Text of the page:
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Ericksonian hypnosis

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Related terms
Background
Theory/evidence
Safety
Author information
Bibliography

Related Terms
  • Autohypnotic experience, Ericksonian hypnosis, Ericksonian therapy, hypnosis, hypnotherapy, metaphor, Milton H. Erickson.

Background
  • Milton H. Erickson piloted a number of therapeutic techniques to help people deal with and work through their psychological problems. Ericksonian hypnosis, also known as Eriksonian hypnotherapy, uses the tools of metaphor, suggestive phrases and tones of voice. According to The Milton H. Erickson Foundation, the therapist uses these tools when talking to the patient to help the person become more aware of his thought patterns. The patient is conscious during Ericksonian hypnosis, and the methods of this process are often incorporated into psychotherapy. Today, this work is carried on through The Milton H. Erickson Foundation, which holds trainings and distributes publications related to Ericksonian hypnosis. Proponents believe that these tools decrease a patient's resistance to incorporating new ideas or behavior patterns.
  • Ericksonian hypnosis is a form of suggestive therapy that is incorporated into other psychological modalities. There are very few scientific studies researching the efficacy of this modality. Unlike other forms of hypnosis, the patient is conscious during treatment. Advocates argue that Ericksonian hypnosis uses suggestions to help the patient relax, and enter a conscious, but trance-like state where new ideas are more accepted. The clinician uses carefully worded phrases and tones of voice to gently encourage the patient to accept new ideas or changes in behavior.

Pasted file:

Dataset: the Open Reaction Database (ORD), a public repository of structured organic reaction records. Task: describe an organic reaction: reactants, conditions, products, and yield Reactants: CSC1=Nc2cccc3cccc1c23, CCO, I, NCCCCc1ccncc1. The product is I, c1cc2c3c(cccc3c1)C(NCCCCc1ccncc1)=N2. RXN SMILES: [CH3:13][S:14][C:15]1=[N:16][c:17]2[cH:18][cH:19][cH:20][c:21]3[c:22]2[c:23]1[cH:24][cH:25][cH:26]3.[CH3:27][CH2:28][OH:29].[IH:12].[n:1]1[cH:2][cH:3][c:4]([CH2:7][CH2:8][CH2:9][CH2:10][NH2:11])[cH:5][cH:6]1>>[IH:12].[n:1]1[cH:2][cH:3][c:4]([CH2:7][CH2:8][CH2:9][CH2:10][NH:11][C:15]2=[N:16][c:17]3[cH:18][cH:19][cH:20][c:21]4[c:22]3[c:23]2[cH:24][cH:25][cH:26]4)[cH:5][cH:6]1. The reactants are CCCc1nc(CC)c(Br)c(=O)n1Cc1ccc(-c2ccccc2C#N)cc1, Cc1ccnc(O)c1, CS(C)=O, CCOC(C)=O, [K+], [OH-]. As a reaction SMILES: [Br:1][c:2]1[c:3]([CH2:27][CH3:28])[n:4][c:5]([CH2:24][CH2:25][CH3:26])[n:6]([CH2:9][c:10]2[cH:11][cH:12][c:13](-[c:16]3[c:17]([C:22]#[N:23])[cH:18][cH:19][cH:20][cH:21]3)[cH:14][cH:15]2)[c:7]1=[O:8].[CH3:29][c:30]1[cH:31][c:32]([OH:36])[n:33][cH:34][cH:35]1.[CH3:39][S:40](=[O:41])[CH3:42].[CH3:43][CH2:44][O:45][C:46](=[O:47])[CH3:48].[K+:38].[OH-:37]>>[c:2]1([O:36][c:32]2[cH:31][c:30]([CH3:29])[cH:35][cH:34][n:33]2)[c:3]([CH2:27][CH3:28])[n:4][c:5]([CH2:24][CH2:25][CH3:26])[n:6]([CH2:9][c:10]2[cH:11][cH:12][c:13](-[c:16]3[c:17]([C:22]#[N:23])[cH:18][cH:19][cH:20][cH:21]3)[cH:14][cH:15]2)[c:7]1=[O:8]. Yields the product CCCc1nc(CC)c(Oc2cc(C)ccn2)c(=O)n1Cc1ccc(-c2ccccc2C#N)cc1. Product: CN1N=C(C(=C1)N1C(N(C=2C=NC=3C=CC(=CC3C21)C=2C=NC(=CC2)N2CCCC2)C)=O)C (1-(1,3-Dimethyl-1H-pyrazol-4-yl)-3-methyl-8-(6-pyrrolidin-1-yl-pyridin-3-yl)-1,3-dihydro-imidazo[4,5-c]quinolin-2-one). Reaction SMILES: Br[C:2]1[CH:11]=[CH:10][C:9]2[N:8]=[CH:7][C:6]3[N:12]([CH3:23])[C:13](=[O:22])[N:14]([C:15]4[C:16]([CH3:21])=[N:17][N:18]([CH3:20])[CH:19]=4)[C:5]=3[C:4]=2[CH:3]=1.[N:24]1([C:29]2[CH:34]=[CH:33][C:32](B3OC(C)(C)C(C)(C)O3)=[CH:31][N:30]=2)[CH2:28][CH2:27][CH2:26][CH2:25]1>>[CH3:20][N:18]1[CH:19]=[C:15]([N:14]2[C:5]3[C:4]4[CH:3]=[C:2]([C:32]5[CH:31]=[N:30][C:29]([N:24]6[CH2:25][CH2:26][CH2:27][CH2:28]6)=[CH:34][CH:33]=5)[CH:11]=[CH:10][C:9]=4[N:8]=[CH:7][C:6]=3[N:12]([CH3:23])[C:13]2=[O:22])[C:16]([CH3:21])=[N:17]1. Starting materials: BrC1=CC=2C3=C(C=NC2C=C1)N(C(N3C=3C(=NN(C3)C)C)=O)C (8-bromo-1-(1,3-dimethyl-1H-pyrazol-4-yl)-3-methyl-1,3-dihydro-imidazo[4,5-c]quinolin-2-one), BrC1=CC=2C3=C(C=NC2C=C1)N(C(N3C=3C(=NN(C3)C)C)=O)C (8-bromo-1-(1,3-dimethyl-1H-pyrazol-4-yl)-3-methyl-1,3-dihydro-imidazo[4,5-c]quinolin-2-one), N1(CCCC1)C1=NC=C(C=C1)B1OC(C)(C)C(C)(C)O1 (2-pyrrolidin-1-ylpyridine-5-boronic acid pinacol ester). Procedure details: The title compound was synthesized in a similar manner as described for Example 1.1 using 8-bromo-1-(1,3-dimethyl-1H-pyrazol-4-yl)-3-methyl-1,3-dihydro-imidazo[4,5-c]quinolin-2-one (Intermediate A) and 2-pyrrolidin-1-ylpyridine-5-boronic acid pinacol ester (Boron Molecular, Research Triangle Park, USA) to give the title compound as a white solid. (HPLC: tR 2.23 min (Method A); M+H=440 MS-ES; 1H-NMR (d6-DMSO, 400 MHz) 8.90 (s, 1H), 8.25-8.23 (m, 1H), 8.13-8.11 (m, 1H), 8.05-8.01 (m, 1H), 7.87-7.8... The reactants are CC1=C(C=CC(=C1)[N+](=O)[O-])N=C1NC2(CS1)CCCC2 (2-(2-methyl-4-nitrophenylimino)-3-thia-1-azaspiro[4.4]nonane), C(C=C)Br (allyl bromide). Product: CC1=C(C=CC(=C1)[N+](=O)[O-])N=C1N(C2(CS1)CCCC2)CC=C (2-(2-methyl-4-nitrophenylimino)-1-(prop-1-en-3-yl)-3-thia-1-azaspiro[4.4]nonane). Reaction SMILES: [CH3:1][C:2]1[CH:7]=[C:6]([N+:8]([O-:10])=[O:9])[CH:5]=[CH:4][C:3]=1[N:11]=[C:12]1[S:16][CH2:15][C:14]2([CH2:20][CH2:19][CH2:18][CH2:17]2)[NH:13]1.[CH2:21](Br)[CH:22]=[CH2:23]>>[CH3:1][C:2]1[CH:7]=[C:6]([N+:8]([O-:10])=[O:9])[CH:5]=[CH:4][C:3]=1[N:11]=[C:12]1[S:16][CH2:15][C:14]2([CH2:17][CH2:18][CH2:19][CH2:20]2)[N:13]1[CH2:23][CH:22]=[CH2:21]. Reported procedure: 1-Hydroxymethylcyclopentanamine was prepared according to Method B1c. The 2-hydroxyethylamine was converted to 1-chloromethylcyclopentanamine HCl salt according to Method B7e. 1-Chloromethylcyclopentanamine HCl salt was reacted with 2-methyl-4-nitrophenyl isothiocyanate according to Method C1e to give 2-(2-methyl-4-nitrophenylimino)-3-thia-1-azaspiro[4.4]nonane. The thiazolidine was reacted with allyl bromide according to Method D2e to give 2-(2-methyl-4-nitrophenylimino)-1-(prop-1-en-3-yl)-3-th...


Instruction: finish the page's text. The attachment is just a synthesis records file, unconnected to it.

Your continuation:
• People interested in Erickson hypnosis should make sure to choose a qualified, licensed practitioner.

Theory / Evidence
  • There are very few studies researching the efficacy of this modality using the scientific method. However, the American Society of Clinical Hypnosis publishes a journal related to Ericksonian hypnosis.

Safety




Author information
  • This information has been edited and peer-reviewed by contributors to the Natural Standard Research Collaboration (www.naturalstandard.com).

Bibliography
  1. American Society of Clinical Hypnosis. 25 June 2006.
  2. Milton H. Erickson Foundation. 8 May 2006.
  3. Online Resource About Milton Erickson Hypnosis and Psychotherapy. 8 May 8, 2006.

Copyright © 2011 Natural Standard (www.naturalstandard.com)


The information in this monograph is intended for informational purposes only, and is meant to help users better understand health concerns. Information is based on review of scientific research data, historical practice patterns, and clinical experience. This information should not be interpreted as specific medical advice. Users should consult with a qualified healthcare provider for specific questions regarding therapies, diagnosis and/or health conditions, prior to making therapeutic decisions.

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